BS”D Parashat Bereshiet 5773
Ten years ago, on the 24th of Tishrei 5763, Sargent Ari Weiss z”l fell in a firefight in the city of Shechem; Ari was 20 years old. Ari is the son of Rav Shmuel and Susie Weiss, one of the leading rabbinical families in the city of Ra’a’nana, where Rabbi Weiss is the director of the Jewish Outreach Center of Ra’anana.
I was scheduled to speak at the occasion of Ari’s tenth “yom hashana”, but unfortunately a last minute illness prevented me from attending.
A Jewish soldier defending Eretz Yisrael fell at the hands of today’s Amalek. That should not happen. A Jewish warrior goes out to fight for God’s chosen people returns home to resume his life. Jewish soldiers are not supposed to die on the battlefield!
Indeed, there are over twenty two thousand warriors of Zahal who are at rest in the military cemeteries scattered throughout the land, and the fact remains that not one of them deserved to die. What happened?
It is not me who is voicing this question before HaShem. The first to do so was Yehoshua Bin Nun.
The Book of Yehosua relates that after the miraculous victory at the city of Yericho, the next Canaanite place that was to be taken, as the Jews moved westward, was the small town of Iy. Yehoshua’s generals suggested that there was no need for the entire Jewish army to capture the town; 3000 soldiers would be sufficient. Yehoshua sent 3000 soldiers and they were defeated, with the dire result that one Jewish warrior was killed. His name was Yair Ben Menashe, who was equal in Torah knowledge to half the Sanhedrin of 71 judges.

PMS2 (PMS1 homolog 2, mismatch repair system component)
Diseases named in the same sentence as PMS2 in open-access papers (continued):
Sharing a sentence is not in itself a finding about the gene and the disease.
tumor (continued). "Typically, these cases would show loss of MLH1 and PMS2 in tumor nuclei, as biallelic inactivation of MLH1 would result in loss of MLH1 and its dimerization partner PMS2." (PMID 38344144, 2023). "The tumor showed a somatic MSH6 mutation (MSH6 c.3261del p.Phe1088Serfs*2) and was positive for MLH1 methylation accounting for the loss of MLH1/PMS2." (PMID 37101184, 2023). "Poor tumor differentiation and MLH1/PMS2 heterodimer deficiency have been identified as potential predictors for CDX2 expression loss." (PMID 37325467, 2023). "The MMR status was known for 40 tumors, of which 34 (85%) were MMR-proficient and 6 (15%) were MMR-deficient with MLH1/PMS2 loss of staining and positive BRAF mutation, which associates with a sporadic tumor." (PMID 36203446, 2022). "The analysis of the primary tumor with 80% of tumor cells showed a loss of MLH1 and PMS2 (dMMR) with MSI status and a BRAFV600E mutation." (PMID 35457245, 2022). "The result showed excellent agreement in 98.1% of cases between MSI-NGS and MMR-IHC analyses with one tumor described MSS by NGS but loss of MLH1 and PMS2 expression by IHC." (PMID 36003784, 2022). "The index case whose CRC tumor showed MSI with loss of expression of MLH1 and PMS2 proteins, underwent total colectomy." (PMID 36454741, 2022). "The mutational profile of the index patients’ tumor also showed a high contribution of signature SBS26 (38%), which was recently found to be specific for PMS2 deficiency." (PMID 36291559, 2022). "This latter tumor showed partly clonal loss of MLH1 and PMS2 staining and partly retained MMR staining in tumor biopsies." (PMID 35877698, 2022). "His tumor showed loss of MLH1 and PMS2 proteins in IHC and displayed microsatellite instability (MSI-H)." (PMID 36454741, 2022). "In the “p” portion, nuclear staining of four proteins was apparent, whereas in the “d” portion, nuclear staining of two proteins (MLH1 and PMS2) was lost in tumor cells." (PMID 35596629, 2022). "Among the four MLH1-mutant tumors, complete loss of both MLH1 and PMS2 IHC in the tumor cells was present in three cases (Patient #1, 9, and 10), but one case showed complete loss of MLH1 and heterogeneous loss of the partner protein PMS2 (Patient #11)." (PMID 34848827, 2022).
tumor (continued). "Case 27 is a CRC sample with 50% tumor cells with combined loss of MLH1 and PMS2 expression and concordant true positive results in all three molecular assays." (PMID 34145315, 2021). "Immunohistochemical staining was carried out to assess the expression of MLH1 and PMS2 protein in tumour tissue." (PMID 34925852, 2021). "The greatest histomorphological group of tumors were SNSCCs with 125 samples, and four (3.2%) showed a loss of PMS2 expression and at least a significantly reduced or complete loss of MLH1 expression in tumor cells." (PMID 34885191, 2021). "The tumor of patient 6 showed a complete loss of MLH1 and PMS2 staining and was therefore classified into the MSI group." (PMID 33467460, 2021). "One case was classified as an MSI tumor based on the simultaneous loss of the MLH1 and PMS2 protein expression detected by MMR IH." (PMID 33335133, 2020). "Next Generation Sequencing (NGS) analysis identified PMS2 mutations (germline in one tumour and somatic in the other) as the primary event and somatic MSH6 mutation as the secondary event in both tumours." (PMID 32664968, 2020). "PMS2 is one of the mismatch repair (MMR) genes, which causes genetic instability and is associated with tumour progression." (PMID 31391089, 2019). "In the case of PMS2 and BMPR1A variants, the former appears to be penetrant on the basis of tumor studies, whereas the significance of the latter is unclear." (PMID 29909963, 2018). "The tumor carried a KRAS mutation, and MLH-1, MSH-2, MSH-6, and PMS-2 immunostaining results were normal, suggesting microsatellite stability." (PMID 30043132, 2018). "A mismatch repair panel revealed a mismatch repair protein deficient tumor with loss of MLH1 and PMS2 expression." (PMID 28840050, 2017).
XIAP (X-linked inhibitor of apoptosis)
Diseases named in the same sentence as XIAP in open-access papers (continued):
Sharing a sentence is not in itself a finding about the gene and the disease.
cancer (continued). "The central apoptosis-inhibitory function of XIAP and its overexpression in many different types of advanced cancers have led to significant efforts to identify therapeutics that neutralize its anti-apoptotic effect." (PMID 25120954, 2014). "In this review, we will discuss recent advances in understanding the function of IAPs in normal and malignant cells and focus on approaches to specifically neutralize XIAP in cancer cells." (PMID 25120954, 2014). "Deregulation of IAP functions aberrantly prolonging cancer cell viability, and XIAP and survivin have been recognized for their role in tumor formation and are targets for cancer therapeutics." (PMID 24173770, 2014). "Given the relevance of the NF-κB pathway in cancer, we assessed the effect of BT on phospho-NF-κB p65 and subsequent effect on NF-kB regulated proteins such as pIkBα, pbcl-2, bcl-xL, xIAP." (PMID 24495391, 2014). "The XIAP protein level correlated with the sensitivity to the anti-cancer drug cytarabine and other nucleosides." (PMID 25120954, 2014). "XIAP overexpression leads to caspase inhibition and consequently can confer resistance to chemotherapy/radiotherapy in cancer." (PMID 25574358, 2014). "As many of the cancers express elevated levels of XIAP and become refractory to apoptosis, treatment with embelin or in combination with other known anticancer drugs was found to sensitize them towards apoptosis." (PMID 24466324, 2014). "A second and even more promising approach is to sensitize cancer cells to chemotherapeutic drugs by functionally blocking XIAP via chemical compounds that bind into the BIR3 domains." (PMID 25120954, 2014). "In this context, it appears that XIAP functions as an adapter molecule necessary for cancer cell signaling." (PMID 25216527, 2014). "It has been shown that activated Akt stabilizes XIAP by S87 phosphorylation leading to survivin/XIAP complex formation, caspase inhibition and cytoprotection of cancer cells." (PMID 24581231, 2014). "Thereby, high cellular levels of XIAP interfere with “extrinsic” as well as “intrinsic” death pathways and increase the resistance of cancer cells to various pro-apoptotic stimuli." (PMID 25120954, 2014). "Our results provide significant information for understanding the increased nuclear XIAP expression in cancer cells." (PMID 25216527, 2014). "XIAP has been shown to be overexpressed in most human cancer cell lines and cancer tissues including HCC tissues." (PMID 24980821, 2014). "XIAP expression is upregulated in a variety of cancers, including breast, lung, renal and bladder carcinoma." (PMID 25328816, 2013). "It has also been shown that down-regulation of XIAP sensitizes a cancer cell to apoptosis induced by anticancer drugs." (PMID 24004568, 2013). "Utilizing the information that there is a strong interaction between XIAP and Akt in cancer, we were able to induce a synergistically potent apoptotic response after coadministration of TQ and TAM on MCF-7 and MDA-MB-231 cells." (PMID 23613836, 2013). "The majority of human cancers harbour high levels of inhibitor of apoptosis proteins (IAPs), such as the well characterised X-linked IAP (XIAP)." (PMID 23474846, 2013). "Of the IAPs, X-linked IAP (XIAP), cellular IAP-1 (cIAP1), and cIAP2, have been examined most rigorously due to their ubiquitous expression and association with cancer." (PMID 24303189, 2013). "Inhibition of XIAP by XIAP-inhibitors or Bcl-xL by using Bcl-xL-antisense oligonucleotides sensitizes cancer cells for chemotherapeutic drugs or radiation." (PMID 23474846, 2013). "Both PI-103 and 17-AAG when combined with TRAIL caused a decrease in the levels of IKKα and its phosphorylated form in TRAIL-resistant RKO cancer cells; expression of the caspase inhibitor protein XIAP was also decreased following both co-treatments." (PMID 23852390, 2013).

Yehoshua was devastated! How did it happen that a Jewish soldier was killed while partaking in the major mitzva of liberating Eretz Yisrael? Jewish soldiers don’t die in battle!
Yehoshua chapter 7:6-11:
6 Then Joshua tore his clothes and fell face down to the ground before the ark of the Lord, remaining there till evening. The elders of Israel did the same, and sprinkled dust on their heads.
7 And Joshua said, “Alas, Sovereign Lord, why did you ever bring this people across the Jordan to deliver us into the hands of the Amorites to destroy us? If only we had been content to stay on the other side of the Jordan!
8 Pardon your servant, Lord. What can I say, now that Israel has been routed by its enemies?
9 The Canaanites and the other people of the country will hear about this and they will surround us and wipe out our name from the earth. What then will you do for your own great name?”